[ 22/6/20 ]
What do we mean by terms like spirit, reason and brain?
Looking at the history of the ideas and some of the modern derivations is interesting.
Spirit as a term comes from breath or wind. Presumably our ancient ancestors noticed that there was something invisible but had pressure and could move things that happened when we were alive (our breath) but not when we were dead; and that similar invisible happenings moved across the world in which they existed periodically.
So the notion of spirit has those two key properties of being not quite knowable and of being involved in action in reality.
How about reason?
It comes from the idea of rules or relatedness or cause. The idea that something is related to something else in some reliable fashion – a connectedness.
Brain is somewhat more modern, and is an organ in the body of most animals that is involved in generating movement that is appropriate to context. We are complex animals in complex and ever changing environments, so there is always sets of tensions between recognising what aspect of one’s current situation most closely resembles a known context then producing an action that is appropriate to that context that allows survival and on average over time increases the probability of survival and reproduction.
So how have those notions evolved over time?
All people start out with relatively simple understandings of themselves and their environment. In some people those understanding get progressively more complex and uncertain, while in others certain patterns become dominant and form into self reinforcing structures that do not easily allow in patterns that might disrupt that structure.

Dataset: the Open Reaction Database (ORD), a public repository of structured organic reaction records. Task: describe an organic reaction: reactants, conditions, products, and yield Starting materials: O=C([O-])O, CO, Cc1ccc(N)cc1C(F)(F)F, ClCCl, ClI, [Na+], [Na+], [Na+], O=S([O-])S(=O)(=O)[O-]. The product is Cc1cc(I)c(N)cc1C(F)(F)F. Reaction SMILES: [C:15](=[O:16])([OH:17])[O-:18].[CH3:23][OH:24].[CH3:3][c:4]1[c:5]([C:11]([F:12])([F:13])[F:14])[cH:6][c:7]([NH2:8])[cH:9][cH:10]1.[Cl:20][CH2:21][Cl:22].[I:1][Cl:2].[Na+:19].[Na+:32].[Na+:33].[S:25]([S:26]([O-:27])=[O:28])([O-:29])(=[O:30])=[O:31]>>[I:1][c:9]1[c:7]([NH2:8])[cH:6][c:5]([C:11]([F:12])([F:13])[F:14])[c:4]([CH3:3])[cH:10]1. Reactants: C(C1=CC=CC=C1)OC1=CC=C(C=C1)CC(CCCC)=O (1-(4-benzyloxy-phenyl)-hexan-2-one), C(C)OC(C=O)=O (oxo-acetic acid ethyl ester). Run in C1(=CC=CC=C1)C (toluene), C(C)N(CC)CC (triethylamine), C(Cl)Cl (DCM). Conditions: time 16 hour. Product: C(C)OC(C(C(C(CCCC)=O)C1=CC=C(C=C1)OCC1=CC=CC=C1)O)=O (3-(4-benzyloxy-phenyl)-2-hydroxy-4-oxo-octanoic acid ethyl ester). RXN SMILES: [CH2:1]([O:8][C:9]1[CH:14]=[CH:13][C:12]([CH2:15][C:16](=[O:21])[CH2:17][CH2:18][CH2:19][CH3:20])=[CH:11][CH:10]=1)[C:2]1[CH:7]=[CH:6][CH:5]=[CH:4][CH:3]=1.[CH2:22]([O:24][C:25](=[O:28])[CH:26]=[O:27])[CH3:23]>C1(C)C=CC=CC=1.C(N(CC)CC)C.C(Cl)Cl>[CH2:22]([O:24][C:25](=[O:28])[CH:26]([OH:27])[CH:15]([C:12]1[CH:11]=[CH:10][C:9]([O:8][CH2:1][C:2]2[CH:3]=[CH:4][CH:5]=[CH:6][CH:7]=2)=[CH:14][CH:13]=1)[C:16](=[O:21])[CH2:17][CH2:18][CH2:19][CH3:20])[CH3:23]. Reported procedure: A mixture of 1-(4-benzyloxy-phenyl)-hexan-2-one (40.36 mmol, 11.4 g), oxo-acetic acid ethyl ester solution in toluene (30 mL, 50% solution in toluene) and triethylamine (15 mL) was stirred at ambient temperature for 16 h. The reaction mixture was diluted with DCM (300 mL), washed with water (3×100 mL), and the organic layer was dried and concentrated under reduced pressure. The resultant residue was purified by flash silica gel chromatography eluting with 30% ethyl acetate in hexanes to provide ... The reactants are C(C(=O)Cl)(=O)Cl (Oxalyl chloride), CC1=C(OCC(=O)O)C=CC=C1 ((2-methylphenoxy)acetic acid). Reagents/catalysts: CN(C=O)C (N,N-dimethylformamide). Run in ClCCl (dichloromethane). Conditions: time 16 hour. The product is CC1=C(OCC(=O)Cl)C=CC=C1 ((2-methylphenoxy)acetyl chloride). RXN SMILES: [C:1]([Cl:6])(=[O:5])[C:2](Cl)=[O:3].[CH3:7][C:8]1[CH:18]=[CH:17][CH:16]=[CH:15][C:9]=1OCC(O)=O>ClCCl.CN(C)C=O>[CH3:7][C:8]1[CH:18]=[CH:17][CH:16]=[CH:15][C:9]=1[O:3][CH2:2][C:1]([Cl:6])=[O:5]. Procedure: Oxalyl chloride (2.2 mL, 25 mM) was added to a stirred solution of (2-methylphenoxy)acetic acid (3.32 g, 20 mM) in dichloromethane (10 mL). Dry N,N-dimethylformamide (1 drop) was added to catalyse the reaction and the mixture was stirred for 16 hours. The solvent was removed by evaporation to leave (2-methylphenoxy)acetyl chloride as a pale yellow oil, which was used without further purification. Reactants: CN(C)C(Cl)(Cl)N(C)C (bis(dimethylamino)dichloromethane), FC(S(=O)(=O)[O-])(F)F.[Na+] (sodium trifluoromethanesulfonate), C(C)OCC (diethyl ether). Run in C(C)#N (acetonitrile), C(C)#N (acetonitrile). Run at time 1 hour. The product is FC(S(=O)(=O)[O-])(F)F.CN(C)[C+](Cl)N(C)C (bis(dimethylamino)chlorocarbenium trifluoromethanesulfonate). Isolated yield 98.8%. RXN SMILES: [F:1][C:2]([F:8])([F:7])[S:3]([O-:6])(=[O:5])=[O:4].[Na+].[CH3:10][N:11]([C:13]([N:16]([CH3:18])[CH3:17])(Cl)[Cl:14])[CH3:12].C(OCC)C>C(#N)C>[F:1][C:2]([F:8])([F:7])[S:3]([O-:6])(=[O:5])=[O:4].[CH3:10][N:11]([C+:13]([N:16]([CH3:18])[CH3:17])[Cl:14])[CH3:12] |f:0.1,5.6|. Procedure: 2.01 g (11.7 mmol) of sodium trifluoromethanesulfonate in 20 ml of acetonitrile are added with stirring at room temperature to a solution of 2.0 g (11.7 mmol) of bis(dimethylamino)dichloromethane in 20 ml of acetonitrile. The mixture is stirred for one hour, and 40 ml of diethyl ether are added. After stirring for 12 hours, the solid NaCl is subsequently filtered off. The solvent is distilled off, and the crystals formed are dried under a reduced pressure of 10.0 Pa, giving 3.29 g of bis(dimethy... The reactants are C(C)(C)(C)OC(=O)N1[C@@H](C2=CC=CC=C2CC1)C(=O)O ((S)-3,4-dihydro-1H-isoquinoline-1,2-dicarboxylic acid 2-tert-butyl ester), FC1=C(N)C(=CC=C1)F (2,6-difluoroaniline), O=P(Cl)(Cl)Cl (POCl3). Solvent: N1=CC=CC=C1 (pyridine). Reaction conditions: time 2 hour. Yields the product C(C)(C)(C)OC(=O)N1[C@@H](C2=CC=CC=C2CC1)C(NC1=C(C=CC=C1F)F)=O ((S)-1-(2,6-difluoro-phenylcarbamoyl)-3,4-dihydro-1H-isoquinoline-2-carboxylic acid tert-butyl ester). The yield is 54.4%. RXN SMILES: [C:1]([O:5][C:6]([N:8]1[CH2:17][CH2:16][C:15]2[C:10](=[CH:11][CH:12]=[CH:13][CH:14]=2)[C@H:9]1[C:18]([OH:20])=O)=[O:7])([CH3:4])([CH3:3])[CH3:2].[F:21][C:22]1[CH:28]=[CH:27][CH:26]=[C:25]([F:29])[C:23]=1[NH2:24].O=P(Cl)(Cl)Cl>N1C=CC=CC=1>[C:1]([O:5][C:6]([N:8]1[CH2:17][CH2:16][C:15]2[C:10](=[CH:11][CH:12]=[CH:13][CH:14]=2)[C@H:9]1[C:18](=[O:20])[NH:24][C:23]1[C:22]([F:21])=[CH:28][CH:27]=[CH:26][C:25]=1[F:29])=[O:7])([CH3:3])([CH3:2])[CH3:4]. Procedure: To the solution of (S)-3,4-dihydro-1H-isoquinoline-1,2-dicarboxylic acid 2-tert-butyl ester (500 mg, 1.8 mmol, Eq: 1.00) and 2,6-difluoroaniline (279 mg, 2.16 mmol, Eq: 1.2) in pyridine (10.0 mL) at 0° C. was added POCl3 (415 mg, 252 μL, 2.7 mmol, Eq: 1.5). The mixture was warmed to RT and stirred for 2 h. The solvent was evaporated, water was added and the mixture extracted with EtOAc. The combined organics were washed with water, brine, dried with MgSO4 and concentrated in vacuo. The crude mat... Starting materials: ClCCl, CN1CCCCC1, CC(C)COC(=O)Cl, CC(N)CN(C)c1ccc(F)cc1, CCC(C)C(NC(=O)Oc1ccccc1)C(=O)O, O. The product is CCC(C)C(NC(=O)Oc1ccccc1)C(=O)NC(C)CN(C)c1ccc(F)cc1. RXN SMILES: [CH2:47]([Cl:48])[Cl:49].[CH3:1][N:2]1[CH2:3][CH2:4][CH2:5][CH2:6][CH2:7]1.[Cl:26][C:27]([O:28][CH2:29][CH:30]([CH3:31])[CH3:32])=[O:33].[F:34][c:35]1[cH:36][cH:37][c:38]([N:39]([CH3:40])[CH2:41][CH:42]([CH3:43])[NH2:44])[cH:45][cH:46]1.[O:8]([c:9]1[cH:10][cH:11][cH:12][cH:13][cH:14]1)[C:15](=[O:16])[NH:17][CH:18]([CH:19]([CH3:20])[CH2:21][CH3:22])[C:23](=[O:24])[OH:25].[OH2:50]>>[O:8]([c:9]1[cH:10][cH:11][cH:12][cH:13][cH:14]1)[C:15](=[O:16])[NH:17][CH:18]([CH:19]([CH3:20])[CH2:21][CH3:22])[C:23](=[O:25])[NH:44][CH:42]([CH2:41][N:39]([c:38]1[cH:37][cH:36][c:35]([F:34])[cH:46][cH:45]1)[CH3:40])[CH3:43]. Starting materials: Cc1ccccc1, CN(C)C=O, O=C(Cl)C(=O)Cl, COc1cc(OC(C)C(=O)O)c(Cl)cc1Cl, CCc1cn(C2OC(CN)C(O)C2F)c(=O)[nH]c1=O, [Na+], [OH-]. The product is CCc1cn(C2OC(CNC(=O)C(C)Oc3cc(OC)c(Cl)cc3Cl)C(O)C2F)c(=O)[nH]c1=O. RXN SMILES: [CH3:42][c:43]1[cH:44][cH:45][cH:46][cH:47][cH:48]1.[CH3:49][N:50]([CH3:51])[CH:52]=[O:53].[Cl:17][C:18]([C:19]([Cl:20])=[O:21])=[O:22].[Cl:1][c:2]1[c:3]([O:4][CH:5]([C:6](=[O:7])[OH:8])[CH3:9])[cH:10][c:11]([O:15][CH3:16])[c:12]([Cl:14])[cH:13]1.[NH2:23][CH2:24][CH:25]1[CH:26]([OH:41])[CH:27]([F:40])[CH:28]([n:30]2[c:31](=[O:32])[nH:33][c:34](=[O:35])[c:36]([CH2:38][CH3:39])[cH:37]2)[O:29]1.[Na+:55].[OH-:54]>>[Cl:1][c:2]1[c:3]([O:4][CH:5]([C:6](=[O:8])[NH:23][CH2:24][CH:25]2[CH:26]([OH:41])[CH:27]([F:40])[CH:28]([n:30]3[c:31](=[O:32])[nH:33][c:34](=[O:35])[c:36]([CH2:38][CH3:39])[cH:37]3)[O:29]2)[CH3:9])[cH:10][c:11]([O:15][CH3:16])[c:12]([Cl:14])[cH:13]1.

So what does modern science tell us about the complexity present in a human being?
We now know beyond any shadow of reasonable doubt that just looking at the dendritic connections between neurons gives more possible connection pathways than there are atoms in the universe. And it is hard to get any real appreciation for numbers that big.
How about we start smaller.
Think just about the structure of a human body. We are a collection of atoms, organised into cells, organised into organs, with many levels of pattern, boundary and interaction. We have about 10,000 times as many cells in our bodies as there are people on the planet.
OK – that is a lot – but how many?
If you were to spend 70 years of working 8 hours a day, counting 10 people per second for every second of those 8 hours, you would get to see about 7 billion people (for just a tenth of a second each). To see all the cells in you body for just a tenth of a second would take roughly a million years.
Each of those cells has roughly 5 times as many atoms in it as there are people on the planet. That’s 5 million years at a tenth of a second glance just to see the atoms of one cell in your body once each. But of course the atoms of your body are in constant motion, and our bodies are much more like fountains than statues, so there is a constant flow of atoms and energy and information through our bodies giving us the form that we have. These things we know with confidence beyond any shadow of reasonable doubt.
So what do we mean when we say we know something about the world?
What is the best set of tested explanations for what is going on at the lowest level?
That would be quantum mechanics.
What does quantum mechanics actually give us?
Probabilities – not certainties.
Each individual interaction has irreducible uncertainty, but summed together they often give great confidence indeed. And there is always uncertainty at the base.